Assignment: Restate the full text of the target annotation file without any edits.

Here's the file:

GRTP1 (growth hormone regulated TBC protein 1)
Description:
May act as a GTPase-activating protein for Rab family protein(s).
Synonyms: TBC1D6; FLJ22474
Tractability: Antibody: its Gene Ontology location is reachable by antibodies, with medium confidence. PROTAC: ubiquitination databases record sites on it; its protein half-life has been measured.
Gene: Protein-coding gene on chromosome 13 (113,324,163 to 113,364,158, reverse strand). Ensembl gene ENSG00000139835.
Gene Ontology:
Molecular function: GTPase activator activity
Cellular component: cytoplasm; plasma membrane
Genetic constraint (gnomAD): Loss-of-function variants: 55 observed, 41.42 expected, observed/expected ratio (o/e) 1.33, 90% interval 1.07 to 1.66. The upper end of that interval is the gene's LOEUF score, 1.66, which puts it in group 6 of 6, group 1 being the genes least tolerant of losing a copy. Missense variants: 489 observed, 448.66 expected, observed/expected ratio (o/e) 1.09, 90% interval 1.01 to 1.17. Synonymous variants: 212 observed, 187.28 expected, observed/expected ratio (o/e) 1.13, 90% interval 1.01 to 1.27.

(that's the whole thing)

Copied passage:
GRTP1 (growth hormone regulated TBC protein 1)
Description:
May act as a GTPase-activating protein for Rab family protein(s).
Synonyms: TBC1D6; FLJ22474
Tractability: Antibody: its Gene Ontology location is reachable by antibodies, with medium confidence. PROTAC: ubiquitination databases record sites on it; its protein half-life has been measured.
Gene: Protein-coding gene on chromosome 13 (113,324,163 to 113,364,158, reverse strand). Ensembl gene ENSG00000139835.
Gene Ontology:
Molecular function: GTPase activator activity
Cellular component: cytoplasm; plasma membrane
Genetic constraint (gnomAD): Loss-of-function variants: 55 observed, 41.42 expected, observed/expected ratio (o/e) 1.33, 90% interval 1.07 to 1.66. The upper end of that interval is the gene's LOEUF score, 1.66, which puts it in group 6 of 6, group 1 being the genes least tolerant of losing a copy. Missense variants: 489 observed, 448.66 expected, observed/expected ratio (o/e) 1.09, 90% interval 1.01 to 1.17. Synonymous variants: 212 observed, 187.28 expected, observed/expected ratio (o/e) 1.13, 90% interval 1.01 to 1.27.